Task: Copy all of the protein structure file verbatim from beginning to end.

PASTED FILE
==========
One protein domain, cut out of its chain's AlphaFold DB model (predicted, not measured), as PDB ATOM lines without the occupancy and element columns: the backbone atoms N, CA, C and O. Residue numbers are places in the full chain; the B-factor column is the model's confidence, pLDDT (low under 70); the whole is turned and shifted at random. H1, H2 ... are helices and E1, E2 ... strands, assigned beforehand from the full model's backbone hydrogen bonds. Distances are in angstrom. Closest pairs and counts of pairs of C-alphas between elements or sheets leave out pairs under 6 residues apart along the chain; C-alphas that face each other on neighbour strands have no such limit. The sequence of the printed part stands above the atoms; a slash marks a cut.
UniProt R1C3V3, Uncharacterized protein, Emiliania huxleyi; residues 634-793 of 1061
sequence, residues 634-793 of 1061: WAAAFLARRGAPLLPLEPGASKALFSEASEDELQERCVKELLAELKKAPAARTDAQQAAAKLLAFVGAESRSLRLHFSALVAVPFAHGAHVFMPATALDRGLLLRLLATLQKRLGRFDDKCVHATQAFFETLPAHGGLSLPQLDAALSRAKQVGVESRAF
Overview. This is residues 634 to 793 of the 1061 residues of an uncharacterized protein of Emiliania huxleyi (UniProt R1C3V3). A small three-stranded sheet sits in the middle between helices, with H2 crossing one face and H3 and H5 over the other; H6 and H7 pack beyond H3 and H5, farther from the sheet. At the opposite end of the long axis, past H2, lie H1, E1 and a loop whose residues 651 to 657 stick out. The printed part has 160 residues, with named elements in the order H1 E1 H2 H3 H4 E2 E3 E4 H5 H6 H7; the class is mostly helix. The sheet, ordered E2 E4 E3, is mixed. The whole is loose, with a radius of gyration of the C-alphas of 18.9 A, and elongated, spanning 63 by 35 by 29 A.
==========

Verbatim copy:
One protein domain, cut out of its chain's AlphaFold DB model (predicted, not measured), as PDB ATOM lines without the occupancy and element columns: the backbone atoms N, CA, C and O. Residue numbers are places in the full chain; the B-factor column is the model's confidence, pLDDT (low under 70); the whole is turned and shifted at random. H1, H2 ... are helices and E1, E2 ... strands, assigned beforehand from the full model's backbone hydrogen bonds. Distances are in angstrom. Closest pairs and counts of pairs of C-alphas between elements or sheets leave out pairs under 6 residues apart along the chain; C-alphas that face each other on neighbour strands have no such limit. The sequence of the printed part stands above the atoms; a slash marks a cut.
UniProt R1C3V3, Uncharacterized protein, Emiliania huxleyi; residues 634-793 of 1061
sequence, residues 634-793 of 1061: WAAAFLARRGAPLLPLEPGASKALFSEASEDELQERCVKELLAELKKAPAARTDAQQAAAKLLAFVGAESRSLRLHFSALVAVPFAHGAHVFMPATALDRGLLLRLLATLQKRLGRFDDKCVHATQAFFETLPAHGGLSLPQLDAALSRAKQVGVESRAF
Overview. This is residues 634 to 793 of the 1061 residues of an uncharacterized protein of Emiliania huxleyi (UniProt R1C3V3). A small three-stranded sheet sits in the middle between helices, with H2 crossing one face and H3 and H5 over the other; H6 and H7 pack beyond H3 and H5, farther from the sheet. At the opposite end of the long axis, past H2, lie H1, E1 and a loop whose residues 651 to 657 stick out. The printed part has 160 residues, with named elements in the order H1 E1 H2 H3 H4 E2 E3 E4 H5 H6 H7; the class is mostly helix. The sheet, ordered E2 E4 E3, is mixed. The whole is loose, with a radius of gyration of the C-alphas of 18.9 A, and elongated, spanning 63 by 35 by 29 A.